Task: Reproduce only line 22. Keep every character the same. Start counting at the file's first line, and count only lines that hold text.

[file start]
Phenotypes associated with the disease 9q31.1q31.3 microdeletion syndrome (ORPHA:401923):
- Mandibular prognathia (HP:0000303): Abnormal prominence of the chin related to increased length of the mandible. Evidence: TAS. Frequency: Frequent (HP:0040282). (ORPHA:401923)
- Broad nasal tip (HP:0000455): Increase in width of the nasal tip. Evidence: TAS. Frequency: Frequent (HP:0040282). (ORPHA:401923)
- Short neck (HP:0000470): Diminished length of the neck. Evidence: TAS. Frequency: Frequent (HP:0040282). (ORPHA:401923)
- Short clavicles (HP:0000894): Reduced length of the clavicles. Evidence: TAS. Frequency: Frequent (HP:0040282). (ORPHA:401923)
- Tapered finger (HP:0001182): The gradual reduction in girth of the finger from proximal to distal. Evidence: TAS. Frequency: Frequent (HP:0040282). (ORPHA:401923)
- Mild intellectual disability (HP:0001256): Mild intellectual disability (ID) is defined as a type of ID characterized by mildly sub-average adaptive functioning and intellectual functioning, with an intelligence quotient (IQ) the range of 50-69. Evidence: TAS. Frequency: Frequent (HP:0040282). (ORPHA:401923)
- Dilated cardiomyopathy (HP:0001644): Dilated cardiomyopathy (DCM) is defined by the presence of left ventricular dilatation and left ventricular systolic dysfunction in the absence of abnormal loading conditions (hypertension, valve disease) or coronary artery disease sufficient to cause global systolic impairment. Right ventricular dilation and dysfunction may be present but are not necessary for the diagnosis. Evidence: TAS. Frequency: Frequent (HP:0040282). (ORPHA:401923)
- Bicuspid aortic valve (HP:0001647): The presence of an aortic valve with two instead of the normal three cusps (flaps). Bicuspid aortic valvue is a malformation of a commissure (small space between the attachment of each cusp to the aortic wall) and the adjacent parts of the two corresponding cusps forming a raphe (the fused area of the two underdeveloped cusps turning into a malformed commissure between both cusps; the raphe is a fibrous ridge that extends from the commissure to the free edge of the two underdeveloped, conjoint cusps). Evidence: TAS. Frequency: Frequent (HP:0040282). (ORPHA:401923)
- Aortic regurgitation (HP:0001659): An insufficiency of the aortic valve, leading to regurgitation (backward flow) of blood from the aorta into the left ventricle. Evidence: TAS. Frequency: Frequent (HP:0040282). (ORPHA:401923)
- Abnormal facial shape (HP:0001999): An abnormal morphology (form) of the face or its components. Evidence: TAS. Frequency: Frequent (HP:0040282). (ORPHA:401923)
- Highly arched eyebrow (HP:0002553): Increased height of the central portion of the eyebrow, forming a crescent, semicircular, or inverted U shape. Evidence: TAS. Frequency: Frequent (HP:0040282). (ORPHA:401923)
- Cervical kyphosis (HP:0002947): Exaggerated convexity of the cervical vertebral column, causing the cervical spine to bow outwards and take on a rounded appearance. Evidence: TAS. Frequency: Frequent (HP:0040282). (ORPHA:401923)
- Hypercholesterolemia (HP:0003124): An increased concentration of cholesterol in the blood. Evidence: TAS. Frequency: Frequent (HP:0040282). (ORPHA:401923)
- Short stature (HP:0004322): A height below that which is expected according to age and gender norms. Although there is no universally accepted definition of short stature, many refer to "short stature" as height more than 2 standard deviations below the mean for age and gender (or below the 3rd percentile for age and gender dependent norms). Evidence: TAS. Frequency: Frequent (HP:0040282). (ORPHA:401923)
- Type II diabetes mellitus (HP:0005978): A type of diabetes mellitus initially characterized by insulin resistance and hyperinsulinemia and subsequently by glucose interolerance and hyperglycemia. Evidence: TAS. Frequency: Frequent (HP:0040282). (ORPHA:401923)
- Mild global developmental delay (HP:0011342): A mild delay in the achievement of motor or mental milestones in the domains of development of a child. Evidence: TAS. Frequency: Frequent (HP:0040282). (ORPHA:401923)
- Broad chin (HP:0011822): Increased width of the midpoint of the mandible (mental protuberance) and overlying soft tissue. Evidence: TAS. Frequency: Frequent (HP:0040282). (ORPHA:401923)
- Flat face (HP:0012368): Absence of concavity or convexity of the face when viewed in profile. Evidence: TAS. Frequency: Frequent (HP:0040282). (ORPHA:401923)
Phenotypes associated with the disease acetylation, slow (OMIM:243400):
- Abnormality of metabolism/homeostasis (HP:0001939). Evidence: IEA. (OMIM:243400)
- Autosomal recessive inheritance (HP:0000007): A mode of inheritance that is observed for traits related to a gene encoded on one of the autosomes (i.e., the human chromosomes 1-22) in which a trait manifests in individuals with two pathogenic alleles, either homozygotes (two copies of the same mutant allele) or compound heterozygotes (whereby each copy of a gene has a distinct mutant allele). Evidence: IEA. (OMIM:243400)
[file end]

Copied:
- Autosomal recessive inheritance (HP:0000007): A mode of inheritance that is observed for traits related to a gene encoded on one of the autosomes (i.e., the human chromosomes 1-22) in which a trait manifests in individuals with two pathogenic alleles, either homozygotes (two copies of the same mutant allele) or compound heterozygotes (whereby each copy of a gene has a distinct mutant allele). Evidence: IEA. (OMIM:243400)